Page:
Back in the 70’s, I decided to purchase some shares of stock of a local bank that was expanding. Because of the number I bought, I was elected to serve on the Board of Directors. It was quite interesting; me being in my mid 20’s and young enough to be the son of any of the other Board members. As a new member, I initially did what I was brought up to do, and that was to listen, especially to those who are older who had more experience.
As the years went by and my confidence increased, I began to express opinions on various issues, including potential loans that needed Board approval. There was this one specific loan that the Bank Board Chairman and I had differing opinions. We had been quite friendly before this incident, but the unpleasantness of the disagreement led to the demise of our friendship. Unfortunately, this contention became an issue and when election time came around, he was not reelected to the Board.
Some years later, a good friend, Schroe, asked me if I would be interested in joining the Rotary Club of Gainesville. This club was (and still is) the largest Rotary Club in Gainesville and a great place to make contacts. I accepted his invitation and completed my application of which Schroe submitted to the Rotary Board.
A few weeks later, I was told that one Rotarian objected to my application. I found this to be quite puzzling as I felt I was a respected member of the community! Who in the world would have a problem with my membership in a service club?! Of course, it turned out to be the former Bank Board Chairman (BBC).
I explained to Schroe what happened between the BBC and myself and that the issue was of management styles and not of any ‘wrong’ doing on anyone’s part. He passed this information along to the Rotary Board, who accepted my explanation and approved my application for membership.
As the years passed, I would occasionally see the BBC at Rotary meetings and we would just pass each other by with no acknowledgement of the other’s existence. I figured I’d just ignore him and thus, wouldn’t have to deal with him.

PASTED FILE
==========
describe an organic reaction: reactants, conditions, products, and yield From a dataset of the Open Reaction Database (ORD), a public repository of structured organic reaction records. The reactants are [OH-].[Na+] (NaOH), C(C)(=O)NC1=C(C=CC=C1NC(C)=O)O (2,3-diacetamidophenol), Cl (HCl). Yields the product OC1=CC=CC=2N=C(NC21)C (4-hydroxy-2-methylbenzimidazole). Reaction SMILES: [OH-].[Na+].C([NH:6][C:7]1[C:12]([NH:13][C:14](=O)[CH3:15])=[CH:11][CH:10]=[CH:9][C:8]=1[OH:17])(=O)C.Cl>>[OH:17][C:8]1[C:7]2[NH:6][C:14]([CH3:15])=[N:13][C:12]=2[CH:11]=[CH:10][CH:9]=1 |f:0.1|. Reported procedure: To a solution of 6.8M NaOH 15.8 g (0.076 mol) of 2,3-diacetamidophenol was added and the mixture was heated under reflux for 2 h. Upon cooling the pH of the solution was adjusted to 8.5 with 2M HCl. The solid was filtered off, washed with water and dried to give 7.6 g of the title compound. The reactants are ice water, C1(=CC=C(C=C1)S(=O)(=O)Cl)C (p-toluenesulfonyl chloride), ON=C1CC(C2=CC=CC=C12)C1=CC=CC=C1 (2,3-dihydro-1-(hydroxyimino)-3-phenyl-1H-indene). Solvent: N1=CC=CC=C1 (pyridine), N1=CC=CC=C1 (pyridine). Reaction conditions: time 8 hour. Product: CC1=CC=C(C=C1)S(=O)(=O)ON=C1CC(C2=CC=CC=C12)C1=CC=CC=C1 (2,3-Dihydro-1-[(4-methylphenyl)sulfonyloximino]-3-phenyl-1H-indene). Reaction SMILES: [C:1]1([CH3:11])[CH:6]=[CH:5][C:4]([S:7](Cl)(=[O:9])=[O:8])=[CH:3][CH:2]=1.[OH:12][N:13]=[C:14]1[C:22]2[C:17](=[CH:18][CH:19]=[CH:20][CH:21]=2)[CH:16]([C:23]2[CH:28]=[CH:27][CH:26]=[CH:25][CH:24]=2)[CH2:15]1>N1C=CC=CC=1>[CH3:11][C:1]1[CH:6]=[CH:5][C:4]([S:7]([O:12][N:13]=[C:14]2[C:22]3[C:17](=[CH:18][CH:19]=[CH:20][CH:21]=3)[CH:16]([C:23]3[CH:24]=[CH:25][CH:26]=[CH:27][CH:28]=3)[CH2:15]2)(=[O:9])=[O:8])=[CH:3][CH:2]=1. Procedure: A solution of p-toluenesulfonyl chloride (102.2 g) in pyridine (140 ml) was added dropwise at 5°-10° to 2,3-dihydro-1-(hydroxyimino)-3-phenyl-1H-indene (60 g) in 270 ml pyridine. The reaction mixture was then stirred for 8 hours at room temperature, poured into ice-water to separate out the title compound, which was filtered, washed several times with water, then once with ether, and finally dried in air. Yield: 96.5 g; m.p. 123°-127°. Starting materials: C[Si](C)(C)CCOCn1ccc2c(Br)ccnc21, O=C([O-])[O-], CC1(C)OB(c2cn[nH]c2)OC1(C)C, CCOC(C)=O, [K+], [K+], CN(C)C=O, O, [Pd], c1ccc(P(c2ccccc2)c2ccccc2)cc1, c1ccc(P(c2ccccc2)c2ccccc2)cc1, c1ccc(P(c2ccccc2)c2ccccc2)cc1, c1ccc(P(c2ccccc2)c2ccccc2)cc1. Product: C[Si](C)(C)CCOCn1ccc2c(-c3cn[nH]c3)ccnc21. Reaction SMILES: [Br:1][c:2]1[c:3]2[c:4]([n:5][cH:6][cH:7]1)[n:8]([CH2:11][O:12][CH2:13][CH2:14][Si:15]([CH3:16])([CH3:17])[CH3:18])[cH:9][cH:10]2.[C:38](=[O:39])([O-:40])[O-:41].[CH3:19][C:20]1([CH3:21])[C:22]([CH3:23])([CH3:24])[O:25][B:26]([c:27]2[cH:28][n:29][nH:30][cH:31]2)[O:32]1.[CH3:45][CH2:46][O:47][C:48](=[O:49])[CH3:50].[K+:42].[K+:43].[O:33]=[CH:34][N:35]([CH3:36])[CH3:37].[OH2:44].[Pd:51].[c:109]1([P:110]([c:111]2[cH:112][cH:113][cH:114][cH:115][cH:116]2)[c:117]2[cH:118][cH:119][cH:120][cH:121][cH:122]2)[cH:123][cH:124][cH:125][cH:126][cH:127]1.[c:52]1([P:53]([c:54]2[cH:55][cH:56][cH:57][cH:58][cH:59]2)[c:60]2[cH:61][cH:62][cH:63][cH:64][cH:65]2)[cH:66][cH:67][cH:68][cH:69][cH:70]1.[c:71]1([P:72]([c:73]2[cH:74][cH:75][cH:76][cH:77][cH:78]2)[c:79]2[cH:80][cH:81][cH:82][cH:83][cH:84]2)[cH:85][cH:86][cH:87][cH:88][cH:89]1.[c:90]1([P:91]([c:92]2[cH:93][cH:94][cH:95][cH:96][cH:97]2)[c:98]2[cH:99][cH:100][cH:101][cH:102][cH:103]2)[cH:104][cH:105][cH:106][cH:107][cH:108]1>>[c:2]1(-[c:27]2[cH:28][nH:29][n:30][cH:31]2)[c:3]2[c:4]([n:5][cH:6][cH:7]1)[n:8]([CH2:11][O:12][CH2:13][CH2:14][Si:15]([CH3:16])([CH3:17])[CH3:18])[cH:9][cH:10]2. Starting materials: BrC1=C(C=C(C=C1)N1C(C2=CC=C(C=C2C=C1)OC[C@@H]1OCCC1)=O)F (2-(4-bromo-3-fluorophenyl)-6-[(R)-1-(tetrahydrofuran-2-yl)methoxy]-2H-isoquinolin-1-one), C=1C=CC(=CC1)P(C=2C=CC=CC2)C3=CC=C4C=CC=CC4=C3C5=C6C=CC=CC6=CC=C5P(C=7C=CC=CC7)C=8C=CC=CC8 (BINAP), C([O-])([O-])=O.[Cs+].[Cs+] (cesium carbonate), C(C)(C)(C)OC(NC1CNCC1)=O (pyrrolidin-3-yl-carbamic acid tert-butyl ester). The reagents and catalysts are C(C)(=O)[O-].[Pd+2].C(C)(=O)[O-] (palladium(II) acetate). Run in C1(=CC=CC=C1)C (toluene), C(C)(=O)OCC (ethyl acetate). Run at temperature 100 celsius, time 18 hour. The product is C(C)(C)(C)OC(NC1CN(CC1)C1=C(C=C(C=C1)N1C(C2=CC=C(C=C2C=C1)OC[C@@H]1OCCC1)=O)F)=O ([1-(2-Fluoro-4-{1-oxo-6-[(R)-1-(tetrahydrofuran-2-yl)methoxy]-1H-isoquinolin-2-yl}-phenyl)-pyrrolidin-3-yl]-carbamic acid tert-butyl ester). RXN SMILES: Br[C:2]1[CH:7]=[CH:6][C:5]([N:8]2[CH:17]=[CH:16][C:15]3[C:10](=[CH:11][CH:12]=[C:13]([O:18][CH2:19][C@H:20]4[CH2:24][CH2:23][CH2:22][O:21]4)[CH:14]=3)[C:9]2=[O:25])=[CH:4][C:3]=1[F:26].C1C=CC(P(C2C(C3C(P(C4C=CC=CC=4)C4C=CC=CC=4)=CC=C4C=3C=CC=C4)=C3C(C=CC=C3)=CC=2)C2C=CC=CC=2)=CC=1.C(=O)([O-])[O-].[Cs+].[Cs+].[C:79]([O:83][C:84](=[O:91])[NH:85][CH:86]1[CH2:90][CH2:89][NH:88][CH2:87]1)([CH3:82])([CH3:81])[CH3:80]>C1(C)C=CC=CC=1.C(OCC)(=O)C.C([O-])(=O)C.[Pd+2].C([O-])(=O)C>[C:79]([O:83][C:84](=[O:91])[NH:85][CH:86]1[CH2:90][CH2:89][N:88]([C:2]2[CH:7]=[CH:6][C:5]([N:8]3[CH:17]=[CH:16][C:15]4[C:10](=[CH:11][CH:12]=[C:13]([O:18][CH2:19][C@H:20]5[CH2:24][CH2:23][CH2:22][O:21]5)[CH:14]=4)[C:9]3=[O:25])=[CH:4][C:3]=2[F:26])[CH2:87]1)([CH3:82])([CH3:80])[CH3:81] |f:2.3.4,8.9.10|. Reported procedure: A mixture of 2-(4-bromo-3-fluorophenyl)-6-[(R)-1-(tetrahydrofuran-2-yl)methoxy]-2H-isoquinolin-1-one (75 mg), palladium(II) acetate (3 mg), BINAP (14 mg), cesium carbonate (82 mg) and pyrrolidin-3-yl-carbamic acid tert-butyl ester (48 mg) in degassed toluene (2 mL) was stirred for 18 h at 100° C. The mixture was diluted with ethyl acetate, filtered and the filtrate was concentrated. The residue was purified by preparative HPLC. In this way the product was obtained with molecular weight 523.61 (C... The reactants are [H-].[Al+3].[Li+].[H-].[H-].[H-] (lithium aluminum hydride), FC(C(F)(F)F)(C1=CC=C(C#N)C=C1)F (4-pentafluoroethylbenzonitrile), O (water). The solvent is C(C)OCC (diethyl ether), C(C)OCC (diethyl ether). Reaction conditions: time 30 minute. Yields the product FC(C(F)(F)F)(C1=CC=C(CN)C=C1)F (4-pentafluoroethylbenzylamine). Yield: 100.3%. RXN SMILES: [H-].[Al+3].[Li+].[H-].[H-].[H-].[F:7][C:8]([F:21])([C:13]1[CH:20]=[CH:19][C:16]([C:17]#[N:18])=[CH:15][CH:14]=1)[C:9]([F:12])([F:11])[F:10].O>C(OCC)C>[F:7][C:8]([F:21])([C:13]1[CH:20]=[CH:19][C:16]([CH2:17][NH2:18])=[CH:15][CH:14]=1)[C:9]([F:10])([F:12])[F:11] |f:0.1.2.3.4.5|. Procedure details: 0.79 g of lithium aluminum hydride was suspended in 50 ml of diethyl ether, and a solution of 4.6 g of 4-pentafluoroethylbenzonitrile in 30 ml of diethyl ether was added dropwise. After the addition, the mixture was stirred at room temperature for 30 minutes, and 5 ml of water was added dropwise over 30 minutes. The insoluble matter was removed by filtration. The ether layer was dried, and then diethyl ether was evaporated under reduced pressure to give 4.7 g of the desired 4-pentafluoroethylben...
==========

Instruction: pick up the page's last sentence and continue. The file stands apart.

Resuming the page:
Then in January of 2000, my friend Schroe came to me with an interesting proposition. “There’s a group of us going to Honduras to rebuild houses for hurricane victims, and we have an opening,” said Schroe. “Your building skills would be such a valuable asset to the project and I’d love for you to go.”
Schroe then told me about the hardships facing the Hondurans as they tried to rebuild after Hurricane Mitch. This hurricane struck Central America, leaving more than 11,000 people dead, destroying hundreds of thousands of homes and causing more than $5 billion in damages. At the time, it was reported to be the deadliest hurricane to hit the Western Hemisphere in more than 200 years.
Even though I hadn’t done a trip like this before, after hearing Schroe outline the trip, deep down I knew I really wanted to go. So I signed up.
A few weeks later, our team of volunteers met to load our gear into a van and head to the airport. And guess who was in the van?! BBC!
Wow! How was this going to play out? We hadn’t spoken in more than 20 years!
At first, I was not happy about this development. Did I really want to spend two weeks with someone I wasn’t even speaking to? But just as quickly, I banished that thought from my mind and decided 20 years was long enough not to at least say a ‘hello’ to someone. So, I swallowed my pride and extended a hand. We shook hands, said a lack luster “good morning” and that was that.
At the worksite in Honduras, I often found BBC and myself working in the same proximity, sometimes literally side by side. As the days went on I saw firsthand how hard he was working even though he was a number of years older than everyone else on the trip. I thought to myself, “A man who helps others with this kind of effort and care is someone I want as a friend.” At that moment, I let go of the past, pushed down my ego, opened my heart, and showed him love and respect.
And wonder upon wonders; he reciprocated. I would take him a bottle of water, and he would enthusiastically thank me. He accepted my efforts to reach out and over the remainder of the mission trip, he extended acts of kindness to me as well.
When we returned from Honduras, the friendship continued. When we worked on other projects together or saw each other at Rotary or other events, we always met with a hearty handshake and a very warm greeting - often embracing. And, this friendship was better and deeper than the one we’d had years before. Not too many years later, BBC passed away. I had the honor to serve as the chaplain at his funeral which touched me greatly. As I participated in his funeral service, I felt so grateful for our mission trip of service together, knowing that it helped us make amends and become friends again before it was too late.
There is a power in forgiveness. Think about it this way – before the Honduras trip, I’d walk into Rotary and feel angst if BBC and I were in the same vicinity. Once we became friends again, I had the freedom to walk into my Rotary Club and be in complete peace and happy to see him. This quote by Lewis B. Smedes says it all, “To forgive is to set the prisoner free, and realize the prisoner was you.”